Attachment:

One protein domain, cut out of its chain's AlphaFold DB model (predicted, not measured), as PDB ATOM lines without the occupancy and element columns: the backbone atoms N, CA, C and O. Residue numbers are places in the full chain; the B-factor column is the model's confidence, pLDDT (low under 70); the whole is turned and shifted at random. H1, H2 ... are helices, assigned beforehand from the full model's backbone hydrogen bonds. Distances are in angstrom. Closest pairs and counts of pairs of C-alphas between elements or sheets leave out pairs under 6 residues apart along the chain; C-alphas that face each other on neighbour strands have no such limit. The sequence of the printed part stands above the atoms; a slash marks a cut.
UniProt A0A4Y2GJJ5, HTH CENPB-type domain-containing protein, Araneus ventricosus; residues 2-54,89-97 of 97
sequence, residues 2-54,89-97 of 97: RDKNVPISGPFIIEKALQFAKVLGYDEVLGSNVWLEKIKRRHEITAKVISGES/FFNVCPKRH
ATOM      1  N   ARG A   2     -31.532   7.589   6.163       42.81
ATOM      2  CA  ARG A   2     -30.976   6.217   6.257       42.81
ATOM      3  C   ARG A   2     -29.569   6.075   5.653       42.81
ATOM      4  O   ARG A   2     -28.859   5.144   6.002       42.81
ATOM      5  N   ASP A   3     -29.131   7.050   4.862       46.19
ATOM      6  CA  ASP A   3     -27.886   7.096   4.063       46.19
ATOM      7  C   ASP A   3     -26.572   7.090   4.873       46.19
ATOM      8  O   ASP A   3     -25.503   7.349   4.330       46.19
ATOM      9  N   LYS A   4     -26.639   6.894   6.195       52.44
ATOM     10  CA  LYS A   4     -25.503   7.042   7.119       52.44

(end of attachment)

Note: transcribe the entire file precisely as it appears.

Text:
One protein domain, cut out of its chain's AlphaFold DB model (predicted, not measured), as PDB ATOM lines without the occupancy and element columns: the backbone atoms N, CA, C and O. Residue numbers are places in the full chain; the B-factor column is the model's confidence, pLDDT (low under 70); the whole is turned and shifted at random. H1, H2 ... are helices, assigned beforehand from the full model's backbone hydrogen bonds. Distances are in angstrom. Closest pairs and counts of pairs of C-alphas between elements or sheets leave out pairs under 6 residues apart along the chain; C-alphas that face each other on neighbour strands have no such limit. The sequence of the printed part stands above the atoms; a slash marks a cut.
UniProt A0A4Y2GJJ5, HTH CENPB-type domain-containing protein, Araneus ventricosus; residues 2-54,89-97 of 97
sequence, residues 2-54,89-97 of 97: RDKNVPISGPFIIEKALQFAKVLGYDEVLGSNVWLEKIKRRHEITAKVISGES/FFNVCPKRH
ATOM      1  N   ARG A   2     -31.532   7.589   6.163       42.81
ATOM      2  CA  ARG A   2     -30.976   6.217   6.257       42.81
ATOM      3  C   ARG A   2     -29.569   6.075   5.653       42.81
ATOM      4  O   ARG A   2     -28.859   5.144   6.002       42.81
ATOM      5  N   ASP A   3     -29.131   7.050   4.862       46.19
ATOM      6  CA  ASP A   3     -27.886   7.096   4.063       46.19
ATOM      7  C   ASP A   3     -26.572   7.090   4.873       46.19
ATOM      8  O   ASP A   3     -25.503   7.349   4.330       46.19
ATOM      9  N   LYS A   4     -26.639   6.894   6.195       52.44
ATOM     10  CA  LYS A   4     -25.503   7.042   7.119       52.44